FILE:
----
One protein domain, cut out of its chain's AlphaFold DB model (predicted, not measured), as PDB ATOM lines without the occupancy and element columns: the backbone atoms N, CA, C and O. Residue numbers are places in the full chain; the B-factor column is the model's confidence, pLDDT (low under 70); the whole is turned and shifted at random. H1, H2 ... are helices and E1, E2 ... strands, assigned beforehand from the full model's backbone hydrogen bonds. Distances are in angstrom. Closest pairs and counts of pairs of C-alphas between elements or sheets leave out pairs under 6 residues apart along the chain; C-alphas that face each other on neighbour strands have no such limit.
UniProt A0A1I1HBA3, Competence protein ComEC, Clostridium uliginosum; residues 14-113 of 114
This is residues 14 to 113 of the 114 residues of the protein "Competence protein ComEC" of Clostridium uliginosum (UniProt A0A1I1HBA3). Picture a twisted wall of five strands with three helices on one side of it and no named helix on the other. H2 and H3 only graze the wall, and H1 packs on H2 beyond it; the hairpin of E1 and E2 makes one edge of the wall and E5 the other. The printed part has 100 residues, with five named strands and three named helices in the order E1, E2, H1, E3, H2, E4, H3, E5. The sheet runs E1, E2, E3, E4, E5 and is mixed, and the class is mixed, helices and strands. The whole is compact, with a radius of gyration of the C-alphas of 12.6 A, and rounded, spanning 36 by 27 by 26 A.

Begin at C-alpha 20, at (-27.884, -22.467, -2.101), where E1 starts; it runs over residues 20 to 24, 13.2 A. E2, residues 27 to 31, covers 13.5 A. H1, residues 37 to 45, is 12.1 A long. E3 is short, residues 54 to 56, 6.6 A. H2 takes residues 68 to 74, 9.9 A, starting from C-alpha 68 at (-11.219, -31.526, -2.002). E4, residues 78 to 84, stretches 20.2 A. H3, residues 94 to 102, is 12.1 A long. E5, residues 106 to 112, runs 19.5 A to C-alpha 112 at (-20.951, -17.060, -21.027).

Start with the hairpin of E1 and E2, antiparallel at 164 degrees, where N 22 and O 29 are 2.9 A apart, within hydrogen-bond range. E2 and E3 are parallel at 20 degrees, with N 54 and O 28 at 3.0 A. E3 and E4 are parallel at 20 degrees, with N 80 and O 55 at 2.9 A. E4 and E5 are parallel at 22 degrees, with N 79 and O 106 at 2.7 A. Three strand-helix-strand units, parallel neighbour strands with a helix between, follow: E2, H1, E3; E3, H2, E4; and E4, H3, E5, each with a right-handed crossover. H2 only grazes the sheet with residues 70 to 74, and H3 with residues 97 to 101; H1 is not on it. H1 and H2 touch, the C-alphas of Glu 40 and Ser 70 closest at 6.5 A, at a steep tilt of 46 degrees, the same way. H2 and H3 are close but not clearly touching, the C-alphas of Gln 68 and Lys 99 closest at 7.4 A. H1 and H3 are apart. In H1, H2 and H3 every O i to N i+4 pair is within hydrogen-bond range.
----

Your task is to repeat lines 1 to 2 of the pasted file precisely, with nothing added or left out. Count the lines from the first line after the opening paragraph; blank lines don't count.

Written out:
UniProt A0A1I1HBA3, Competence protein ComEC, Clostridium uliginosum; residues 14-113 of 114
This is residues 14 to 113 of the 114 residues of the protein "Competence protein ComEC" of Clostridium uliginosum (UniProt A0A1I1HBA3). Picture a twisted wall of five strands with three helices on one side of it and no named helix on the other. H2 and H3 only graze the wall, and H1 packs on H2 beyond it; the hairpin of E1 and E2 makes one edge of the wall and E5 the other. The printed part has 100 residues, with five named strands and three named helices in the order E1, E2, H1, E3, H2, E4, H3, E5. The sheet runs E1, E2, E3, E4, E5 and is mixed, and the class is mixed, helices and strands. The whole is compact, with a radius of gyration of the C-alphas of 12.6 A, and rounded, spanning 36 by 27 by 26 A.